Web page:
Alopecia, hormones and pregnancy

Specific Conditions

Around 90% of the hair grows whilst the other 10% is resting. After 2 to 3 months the resting hair will die and fall out leaving room for new hair to grow. During pregnancy the rise in hormones can upset this pattern, as can the physical trauma of childbirth

During pregnancy a woman’s body changes to cope with carrying a baby. The rise in hormones during pregnancy has an effect on every part of the body. It is important during this phase that a good healthy diet is followed so the nutrients and vitamins reach the outer extremities. During the pregnancy the hair becomes thicker as hair is not following the normal cycle and falling out. A few months after birth hair will be lost a lot quicker as hormones come back to normal and the hair cycle comes back to normal. The hair that has been stored will fall out.

If hair continues to fall out long after childbirth and is becoming a lot thinner then advice should be sought. The body goes through a lot of changes during and after pregnancy and there can be a number of simple reasons as to why hair is not growing properly. Lack of vitamins and nutrients in the diet can be detrimental as the body needs a good supply to keep working properly. If these are not in good supply the skin and the hair can suffer as they are the body’s extremities and last to receive.

When the hair follicles are not receiving the nutrients they require, the follicles begin to shrink and eventually are unable to hold hair roots in place. This can happen when the body’s hormones are not working properly and upsetting the balance of the system.

The oestrogen hormone in a woman’s body can be disrupted in different situations and when this happens it can upset the cycle of the hair. As soon as a woman becomes pregnant the oestrogen hormones increase. Unfortunately, if the pregnancy does not go to full term or the baby is stillborn these hormones are still present in the body. During this time the hair is thickening and once the hormone levels come back to normal the hair that has been kept will be lost. The hair cycle will then return to normal.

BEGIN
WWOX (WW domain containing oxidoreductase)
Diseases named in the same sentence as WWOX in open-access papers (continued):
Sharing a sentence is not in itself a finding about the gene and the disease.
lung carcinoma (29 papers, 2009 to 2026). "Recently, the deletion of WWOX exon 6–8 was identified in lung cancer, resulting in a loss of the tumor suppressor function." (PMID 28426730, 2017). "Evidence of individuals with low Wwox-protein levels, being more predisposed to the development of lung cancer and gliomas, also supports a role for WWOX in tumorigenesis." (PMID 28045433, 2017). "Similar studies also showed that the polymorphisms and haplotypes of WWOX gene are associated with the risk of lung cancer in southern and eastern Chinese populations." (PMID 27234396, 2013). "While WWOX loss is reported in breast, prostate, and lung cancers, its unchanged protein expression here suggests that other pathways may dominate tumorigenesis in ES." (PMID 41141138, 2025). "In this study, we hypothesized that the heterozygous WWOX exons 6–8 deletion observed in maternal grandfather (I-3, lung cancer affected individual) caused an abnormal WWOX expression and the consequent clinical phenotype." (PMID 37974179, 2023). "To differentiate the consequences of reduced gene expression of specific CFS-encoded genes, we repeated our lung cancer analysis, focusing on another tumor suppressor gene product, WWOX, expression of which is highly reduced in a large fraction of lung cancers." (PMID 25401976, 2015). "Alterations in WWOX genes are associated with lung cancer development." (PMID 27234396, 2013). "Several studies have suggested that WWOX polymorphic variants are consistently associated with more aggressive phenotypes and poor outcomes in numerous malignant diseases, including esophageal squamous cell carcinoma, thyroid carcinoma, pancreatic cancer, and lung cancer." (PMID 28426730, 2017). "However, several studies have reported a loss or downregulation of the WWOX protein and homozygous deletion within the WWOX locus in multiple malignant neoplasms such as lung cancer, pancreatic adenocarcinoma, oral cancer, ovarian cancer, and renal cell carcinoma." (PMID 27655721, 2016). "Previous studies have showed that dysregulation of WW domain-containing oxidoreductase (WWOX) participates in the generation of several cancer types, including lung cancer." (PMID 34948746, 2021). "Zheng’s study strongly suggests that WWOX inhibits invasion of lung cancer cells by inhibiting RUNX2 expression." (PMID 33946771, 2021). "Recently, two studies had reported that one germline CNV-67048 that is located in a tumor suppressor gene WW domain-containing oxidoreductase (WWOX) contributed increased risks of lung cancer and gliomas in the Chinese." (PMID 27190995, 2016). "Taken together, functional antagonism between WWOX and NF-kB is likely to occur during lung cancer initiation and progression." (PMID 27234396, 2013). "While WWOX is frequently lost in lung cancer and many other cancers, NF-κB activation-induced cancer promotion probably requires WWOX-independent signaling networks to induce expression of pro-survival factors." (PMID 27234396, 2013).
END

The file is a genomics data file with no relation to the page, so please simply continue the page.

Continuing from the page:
Birth control pills can change the hormone levels in a woman’s body and when the pills are stopped the hormone levels change again. The hair cycle can become confused giving a thicker head of hair and later the extra hair falls out as the cycle comes back to normal. This is normal unless it carries on for a long length of time at this point professional help should be sought in case of underlying causes.

The menopause is another time when a woman can experience a change in hormone levels and see a change in the hair. Both men and women tend to see their hair thinning with aging and this is a normal process. As a woman goes into menopause the female hormones progesterone and oestrogen start to fall which upsets the hair cycle and causes hair to thin or fall out. In some cases it can be severe and to that person it can be very upsetting. This causes more stress which is also related to hair loss.

Polycystic ovaries are another problem that can cause hair loss in women. The male hormone testosterone is produced in greater quantity and this will have an effect on the body’s system. The hair follicles will, once again, be disrupted and can also produce excess facial and body hair and adversely loss of hair on the head.

Once hormones in the body either over or under produce, there can be a problem with the way hair grows. If hair is growing too thick or falling out in greater quantities then this can be a sign that the hormones unbalanced. Advice should be sought immediately as there is medication that can help with imbalances.

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